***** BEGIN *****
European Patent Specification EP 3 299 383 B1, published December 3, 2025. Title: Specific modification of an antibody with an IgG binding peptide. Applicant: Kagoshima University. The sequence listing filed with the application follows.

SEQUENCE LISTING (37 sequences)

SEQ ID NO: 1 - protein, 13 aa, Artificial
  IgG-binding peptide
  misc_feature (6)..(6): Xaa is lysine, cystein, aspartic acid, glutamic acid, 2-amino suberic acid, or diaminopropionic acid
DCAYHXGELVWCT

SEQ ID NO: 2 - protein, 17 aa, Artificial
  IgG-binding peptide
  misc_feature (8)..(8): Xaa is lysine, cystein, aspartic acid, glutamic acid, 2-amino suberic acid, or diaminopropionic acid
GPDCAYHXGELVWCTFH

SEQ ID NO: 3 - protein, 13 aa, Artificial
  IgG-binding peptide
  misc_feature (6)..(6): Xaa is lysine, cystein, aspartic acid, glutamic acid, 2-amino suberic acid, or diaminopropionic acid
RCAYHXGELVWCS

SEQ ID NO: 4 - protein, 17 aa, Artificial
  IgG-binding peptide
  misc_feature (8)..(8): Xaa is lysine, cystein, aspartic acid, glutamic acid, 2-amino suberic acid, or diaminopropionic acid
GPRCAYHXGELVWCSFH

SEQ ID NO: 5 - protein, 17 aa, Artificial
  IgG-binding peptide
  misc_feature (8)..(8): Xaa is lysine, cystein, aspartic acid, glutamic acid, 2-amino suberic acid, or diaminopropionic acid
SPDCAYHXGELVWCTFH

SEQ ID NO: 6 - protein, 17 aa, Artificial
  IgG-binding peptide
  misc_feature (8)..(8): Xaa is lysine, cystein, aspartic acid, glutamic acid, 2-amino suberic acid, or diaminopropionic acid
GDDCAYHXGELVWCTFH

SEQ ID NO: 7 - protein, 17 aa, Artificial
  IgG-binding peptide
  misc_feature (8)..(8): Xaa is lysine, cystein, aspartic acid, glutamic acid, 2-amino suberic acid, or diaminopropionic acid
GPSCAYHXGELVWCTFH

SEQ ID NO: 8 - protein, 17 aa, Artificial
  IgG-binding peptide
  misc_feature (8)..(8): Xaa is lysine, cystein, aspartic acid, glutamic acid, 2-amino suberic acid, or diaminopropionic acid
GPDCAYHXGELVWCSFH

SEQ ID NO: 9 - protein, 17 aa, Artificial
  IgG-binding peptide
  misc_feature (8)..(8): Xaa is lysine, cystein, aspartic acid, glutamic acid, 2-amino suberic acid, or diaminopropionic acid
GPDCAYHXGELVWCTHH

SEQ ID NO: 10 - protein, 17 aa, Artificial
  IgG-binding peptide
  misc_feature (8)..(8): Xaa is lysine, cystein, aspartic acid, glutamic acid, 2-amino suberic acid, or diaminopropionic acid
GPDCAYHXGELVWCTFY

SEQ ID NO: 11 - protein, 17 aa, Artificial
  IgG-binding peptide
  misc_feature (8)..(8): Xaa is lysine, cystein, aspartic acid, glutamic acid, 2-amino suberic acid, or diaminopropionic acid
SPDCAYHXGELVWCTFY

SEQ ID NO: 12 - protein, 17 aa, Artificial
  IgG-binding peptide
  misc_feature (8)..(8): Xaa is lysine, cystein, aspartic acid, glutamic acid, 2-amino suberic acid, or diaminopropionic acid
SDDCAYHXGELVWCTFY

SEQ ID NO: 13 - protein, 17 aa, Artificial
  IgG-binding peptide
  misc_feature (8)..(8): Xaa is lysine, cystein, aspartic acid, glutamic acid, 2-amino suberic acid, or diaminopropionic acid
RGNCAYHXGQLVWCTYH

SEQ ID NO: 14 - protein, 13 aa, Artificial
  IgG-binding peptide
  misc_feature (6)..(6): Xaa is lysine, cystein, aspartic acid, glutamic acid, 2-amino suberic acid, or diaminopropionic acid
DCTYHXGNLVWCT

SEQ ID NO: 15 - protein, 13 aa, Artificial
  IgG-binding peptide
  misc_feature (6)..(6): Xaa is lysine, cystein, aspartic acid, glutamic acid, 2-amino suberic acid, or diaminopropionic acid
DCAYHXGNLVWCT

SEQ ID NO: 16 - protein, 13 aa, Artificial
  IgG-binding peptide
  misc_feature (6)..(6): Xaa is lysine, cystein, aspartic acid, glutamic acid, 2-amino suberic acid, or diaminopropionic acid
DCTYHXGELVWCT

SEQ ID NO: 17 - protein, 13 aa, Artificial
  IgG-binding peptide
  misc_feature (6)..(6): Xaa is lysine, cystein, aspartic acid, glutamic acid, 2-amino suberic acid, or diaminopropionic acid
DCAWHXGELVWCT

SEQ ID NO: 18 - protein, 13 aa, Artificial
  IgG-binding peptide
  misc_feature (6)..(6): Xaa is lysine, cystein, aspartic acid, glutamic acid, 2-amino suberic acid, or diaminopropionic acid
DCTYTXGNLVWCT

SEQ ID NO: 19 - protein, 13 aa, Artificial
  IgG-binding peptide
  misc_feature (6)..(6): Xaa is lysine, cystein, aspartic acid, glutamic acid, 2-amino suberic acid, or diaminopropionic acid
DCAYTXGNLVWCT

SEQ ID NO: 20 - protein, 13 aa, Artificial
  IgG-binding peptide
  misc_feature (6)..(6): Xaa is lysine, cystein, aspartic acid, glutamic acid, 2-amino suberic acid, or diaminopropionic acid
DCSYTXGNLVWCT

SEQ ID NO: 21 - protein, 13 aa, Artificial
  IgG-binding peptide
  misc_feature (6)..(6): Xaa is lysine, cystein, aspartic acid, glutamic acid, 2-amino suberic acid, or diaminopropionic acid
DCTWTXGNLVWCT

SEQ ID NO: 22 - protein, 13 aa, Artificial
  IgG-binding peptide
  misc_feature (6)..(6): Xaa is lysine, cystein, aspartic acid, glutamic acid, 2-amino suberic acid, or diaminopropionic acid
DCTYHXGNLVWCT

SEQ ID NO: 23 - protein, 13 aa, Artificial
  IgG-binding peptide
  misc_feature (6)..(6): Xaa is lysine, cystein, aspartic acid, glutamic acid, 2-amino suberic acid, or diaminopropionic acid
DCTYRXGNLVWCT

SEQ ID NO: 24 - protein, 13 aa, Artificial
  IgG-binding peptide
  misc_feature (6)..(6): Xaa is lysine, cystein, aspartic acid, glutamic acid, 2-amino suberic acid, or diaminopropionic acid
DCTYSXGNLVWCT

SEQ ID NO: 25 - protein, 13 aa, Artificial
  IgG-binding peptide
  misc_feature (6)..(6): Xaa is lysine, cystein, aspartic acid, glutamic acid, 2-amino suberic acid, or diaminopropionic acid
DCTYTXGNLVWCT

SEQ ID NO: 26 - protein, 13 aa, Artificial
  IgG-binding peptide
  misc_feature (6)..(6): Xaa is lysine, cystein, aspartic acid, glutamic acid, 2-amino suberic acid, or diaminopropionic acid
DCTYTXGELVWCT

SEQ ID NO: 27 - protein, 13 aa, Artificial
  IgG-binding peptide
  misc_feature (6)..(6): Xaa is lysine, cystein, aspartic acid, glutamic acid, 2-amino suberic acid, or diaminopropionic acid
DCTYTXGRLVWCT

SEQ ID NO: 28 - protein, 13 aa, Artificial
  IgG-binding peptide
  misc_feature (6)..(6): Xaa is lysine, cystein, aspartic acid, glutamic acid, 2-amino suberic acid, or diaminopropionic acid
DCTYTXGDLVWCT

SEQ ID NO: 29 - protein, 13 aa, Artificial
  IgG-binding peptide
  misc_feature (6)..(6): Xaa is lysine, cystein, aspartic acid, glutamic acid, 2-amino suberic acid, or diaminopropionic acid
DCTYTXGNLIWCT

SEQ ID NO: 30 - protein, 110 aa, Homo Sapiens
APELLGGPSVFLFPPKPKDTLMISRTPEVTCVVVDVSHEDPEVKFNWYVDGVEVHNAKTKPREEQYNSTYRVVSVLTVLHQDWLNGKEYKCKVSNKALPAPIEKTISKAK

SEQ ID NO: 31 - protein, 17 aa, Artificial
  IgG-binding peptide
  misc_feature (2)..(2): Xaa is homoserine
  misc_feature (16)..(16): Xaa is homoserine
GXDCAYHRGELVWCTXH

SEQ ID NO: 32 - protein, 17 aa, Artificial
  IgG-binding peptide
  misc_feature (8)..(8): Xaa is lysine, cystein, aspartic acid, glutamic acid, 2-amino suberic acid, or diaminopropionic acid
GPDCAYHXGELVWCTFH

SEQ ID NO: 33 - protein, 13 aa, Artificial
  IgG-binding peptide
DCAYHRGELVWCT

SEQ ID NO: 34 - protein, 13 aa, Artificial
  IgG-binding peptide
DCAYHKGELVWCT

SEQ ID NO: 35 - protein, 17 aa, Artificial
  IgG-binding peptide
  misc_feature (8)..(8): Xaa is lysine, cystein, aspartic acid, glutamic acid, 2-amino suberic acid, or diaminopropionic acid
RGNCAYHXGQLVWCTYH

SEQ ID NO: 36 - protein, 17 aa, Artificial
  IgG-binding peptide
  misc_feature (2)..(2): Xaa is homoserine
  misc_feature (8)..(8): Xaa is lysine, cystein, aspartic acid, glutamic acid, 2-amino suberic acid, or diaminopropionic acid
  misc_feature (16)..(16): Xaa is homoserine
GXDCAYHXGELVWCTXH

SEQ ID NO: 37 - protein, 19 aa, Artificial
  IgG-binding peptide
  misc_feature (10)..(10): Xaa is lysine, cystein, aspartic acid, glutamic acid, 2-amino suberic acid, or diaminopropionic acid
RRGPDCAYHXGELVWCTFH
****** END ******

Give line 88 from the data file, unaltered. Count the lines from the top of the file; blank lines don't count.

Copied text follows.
  IgG-binding peptide